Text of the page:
I had a brief email chat with Rab from Bruichladdich recently. To condense the tale, he ended up letting me know that he was about to send some samples of new releases over, for review. My -abridged- reply was;
“What! I’ve only just got those 4 Octomores through! Are they making you work your lunch-breaks or something!?”
Then I saw what was in store, at which point my concern for his work/life balance was eroded slightly – have a look at this!
Black Art Background
Sadly, I’m somewhat lacking in the experience department when it comes to the “Black Art” range from our friends on Lochindaal. The premise is that head distiller, Adam Hannett, gets the freedom to create whatever he likes from the ‘Laddie warehouses, with the focus being on experimentation and expression. The resulting liquid is then bottled, usually with the very minimum information provided on what exactly has gone into it! As a result, the Black Art series has achieved an almost cult-like status among some whisky lovers, with dedicated followers rating it alongside their best work. High praise indeed! Now it’s my turn…
Bruichladdich Black Art
1994 edition 07.1
Age: 25 Years Old
Jammy (blackcurrant and damson) and sweet, with oak underpinning. Musty sweet-pea and orange perfume, with the rise of a thinner and more spirity plumb liquor at the end.
Sweet jammy-ness returns with a fizzier zest – it’s fresher than I thought it might be, orange and lime syrup with fresh lime juice. VERY slight spice from pepper and cardamom, before some grapefruit and plumb are muscled out by said jammy-ness once more…
Medium length, with some ground ginger and coriander heat, quite linear with suggestions of the journey on the nose.
Now let me be clear here, one of (if not) my favourite Bruichladdich EVER was a 1984 vintage which was drawn specially for the Bruichladdich Day tasting in 2015, directly from Ex-bourbon Casks. When I read the specifications for this new bottling and realised that there were some common themes (same age, but slightly different vintage etc…), I got excited. This incarnation, however, notably contains whisky that has been aged in refill squat hogsheads for the entirety of its maturation. Now, I’ve not knowingly tasted spirit matured in these rarer barrels, although I imagine I must have, so excitement has morphed into intrigue, let’s go….
Rare Cask Series “The Untouchable”
Age: 30 years old
Maturation: Re-fill Bourbon and Re-fill Squat Hogsheads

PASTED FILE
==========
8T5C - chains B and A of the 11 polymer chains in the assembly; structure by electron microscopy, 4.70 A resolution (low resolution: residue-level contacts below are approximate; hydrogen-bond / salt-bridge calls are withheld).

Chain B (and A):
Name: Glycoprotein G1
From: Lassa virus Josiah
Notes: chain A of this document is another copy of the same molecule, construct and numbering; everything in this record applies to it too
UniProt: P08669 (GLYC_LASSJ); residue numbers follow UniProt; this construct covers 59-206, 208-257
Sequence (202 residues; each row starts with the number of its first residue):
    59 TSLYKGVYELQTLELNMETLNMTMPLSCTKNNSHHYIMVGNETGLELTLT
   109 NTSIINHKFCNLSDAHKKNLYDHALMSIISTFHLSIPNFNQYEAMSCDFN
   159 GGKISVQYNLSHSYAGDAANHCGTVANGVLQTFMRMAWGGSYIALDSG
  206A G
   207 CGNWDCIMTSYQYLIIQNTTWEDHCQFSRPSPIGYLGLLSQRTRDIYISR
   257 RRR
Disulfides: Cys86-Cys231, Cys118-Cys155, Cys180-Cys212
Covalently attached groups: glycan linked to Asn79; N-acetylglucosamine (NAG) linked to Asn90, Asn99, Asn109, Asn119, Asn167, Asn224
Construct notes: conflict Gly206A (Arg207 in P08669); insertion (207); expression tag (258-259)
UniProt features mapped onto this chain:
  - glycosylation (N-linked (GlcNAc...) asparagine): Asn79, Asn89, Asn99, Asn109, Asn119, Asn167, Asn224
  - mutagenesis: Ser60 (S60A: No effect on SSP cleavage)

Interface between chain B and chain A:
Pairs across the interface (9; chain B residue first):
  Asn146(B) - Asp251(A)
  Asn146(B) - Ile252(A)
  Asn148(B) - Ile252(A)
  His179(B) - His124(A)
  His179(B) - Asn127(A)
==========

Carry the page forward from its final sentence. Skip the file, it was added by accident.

Thick and malty at first. Malt loaf and pistachios, unsalted butter, muscovado, treacle and double cream. Then from the deep bronze dark there comes light, candied lemon peel, Chantilly cream flexed with orange zest. Not overstated, more Stoic and lasting.
The reverse of “The Nose” experience initially. Domineering citrus and slight gooseberry sharpness hand you back to a caring and neutral bready profile. Oats and barley with light floral honey slowly wrap you up in a very homely serving of lemon drizzle cake, with some suggestion of bread pudding in the off…
Lighter feel than expected, longer flavour. Initial cereal warmth gives way to an altogether chewier juicy affair. Quite literally, orange and strawberry chewits, some freshness in the form of peppermint hangs for an age with hazy reminders of grated citrus peel.
Two contrasting whiskies from a distillery that knows both the value of tradition and the importance of innovation!
The Black Art is good whisky and it has been executed extremely well. And to that end I can thoroughly understand the reasons behind the reputation it has earned. However, what I’m sensing here is (regulars here may have guessed by now) wine casks. Now, I’m not saying that there should be a blanket ban on wine casks being used in whisky maturation (who would I be to say that!) – but what I am saying is that, thus far they have served only to confuse my palate.
My honest hope is that, with their innovative outlook, the team at Bruichladdich can win me over on this point. And with the massive pool of skills at the distillery, there’s every likelihood that they will!
The ‘88 Bruichladdich is an excellent representation of the distilleries make at the time, and where the spirit is left to talk. Occasionally (such as in the case of this whisky) it breaks out into song. Here, I can only give praise for this dram, it’s genuinely brilliant.
Regardless of my pickiness, you all know that you don’t have to believe me! Get out there and try some!
See you soon.